Emily is my first full-length opera based on the deeds of Emily Wilding Davison, a Suffragette who was killed in 1913 after she apparently attempted to carry out an act of protest on the course of the Derby. She was hit by a galloping horse (which was, surely by coincidence, the King’s horse) and died later in hospital from head injuries. Almost overnight she became a widely known public (albeit dead) figure, hated by many as much as she was venerated by others. Her funeral was attended by tens of thousands and was a seminal event in the history of the Suffragette movement.
Emily Davison was one of the more radical figures of the suffragette movement, often carrying out violent direct action against the Government independently of the official body of the suffragette movement, the Womens’ Social and Political Union. Her acts of protest ranged from vandalism (primarily window-breaking) to arson (putting lit matches in pillar-boxes) to assault (including one count of assaulting a vicar who happened to resemble Lloyd George). She was repeatedly sent to prison, where her protests continued in the form of hunger strikes, which were brutally countered by force-feeding. This was almost as controversial at the time as it would be today, and in protest against the force-feeding, Emily Davison at least once attempted suicide while in prison.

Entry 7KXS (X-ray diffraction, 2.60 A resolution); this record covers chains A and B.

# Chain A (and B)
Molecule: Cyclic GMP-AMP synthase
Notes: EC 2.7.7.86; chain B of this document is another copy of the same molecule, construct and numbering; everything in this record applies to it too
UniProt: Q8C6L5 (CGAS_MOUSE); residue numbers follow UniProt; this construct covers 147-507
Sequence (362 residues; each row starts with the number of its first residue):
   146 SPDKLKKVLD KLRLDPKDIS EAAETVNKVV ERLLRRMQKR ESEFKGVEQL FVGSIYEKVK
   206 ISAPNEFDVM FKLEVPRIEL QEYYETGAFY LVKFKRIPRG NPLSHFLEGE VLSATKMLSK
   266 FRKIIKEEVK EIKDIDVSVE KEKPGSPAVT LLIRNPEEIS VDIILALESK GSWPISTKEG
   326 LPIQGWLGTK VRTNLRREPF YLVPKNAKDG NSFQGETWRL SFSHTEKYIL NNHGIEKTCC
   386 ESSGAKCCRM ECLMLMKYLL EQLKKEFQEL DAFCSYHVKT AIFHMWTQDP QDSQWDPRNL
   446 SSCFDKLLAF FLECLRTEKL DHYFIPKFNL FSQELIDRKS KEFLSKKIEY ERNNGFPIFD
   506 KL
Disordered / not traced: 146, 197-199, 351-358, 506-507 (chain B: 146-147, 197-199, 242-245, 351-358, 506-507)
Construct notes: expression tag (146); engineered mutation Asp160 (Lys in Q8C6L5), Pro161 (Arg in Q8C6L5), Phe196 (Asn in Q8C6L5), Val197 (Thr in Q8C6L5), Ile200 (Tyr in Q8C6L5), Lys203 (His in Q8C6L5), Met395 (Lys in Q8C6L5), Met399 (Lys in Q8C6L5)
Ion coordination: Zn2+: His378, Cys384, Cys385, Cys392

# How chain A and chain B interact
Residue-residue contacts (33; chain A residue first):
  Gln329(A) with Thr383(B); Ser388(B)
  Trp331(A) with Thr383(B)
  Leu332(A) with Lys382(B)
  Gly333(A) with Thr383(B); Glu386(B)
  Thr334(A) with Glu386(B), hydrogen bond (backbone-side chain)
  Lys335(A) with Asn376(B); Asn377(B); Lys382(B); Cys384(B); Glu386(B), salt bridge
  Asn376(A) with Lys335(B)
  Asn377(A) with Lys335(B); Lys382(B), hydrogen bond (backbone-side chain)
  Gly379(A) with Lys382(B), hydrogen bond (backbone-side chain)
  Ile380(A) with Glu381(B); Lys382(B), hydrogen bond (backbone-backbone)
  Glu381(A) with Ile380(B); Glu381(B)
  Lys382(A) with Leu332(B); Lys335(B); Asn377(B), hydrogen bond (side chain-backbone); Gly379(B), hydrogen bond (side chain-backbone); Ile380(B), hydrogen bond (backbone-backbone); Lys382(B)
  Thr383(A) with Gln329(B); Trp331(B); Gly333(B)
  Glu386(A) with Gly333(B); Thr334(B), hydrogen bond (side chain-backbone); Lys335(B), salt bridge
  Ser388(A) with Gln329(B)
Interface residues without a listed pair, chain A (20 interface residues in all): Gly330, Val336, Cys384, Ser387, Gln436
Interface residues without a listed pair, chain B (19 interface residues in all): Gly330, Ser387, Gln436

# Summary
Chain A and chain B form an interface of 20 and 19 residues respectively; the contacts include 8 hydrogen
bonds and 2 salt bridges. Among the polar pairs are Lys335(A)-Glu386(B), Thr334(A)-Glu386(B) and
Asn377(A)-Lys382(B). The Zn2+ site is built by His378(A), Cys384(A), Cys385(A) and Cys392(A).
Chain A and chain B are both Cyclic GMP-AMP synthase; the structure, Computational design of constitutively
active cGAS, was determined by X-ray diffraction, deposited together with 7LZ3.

The world premiere of the full opera took place at the Hippodrome Theatre in Todmorden, West Yorkshire, 4th-6th July 2013, at which the photos in the slideshow below were taken.
The Prologue and Scene 1 were performed in a “preview” with a reduced chamber arrangement at the New Music North West festival in Manchester, March 2012, produced by Re:Sound.
These photos were taken from the world premiere production, 4th-6th July 2013 at Todmorden.
This footage used for this video was shot on the 5th and 6th July 2013 at Todmorden.
110 minutes (Act 1: 60’, Act 2: 50’)
Also available: set of parts and piano-vocal score — please contact me if you require any of these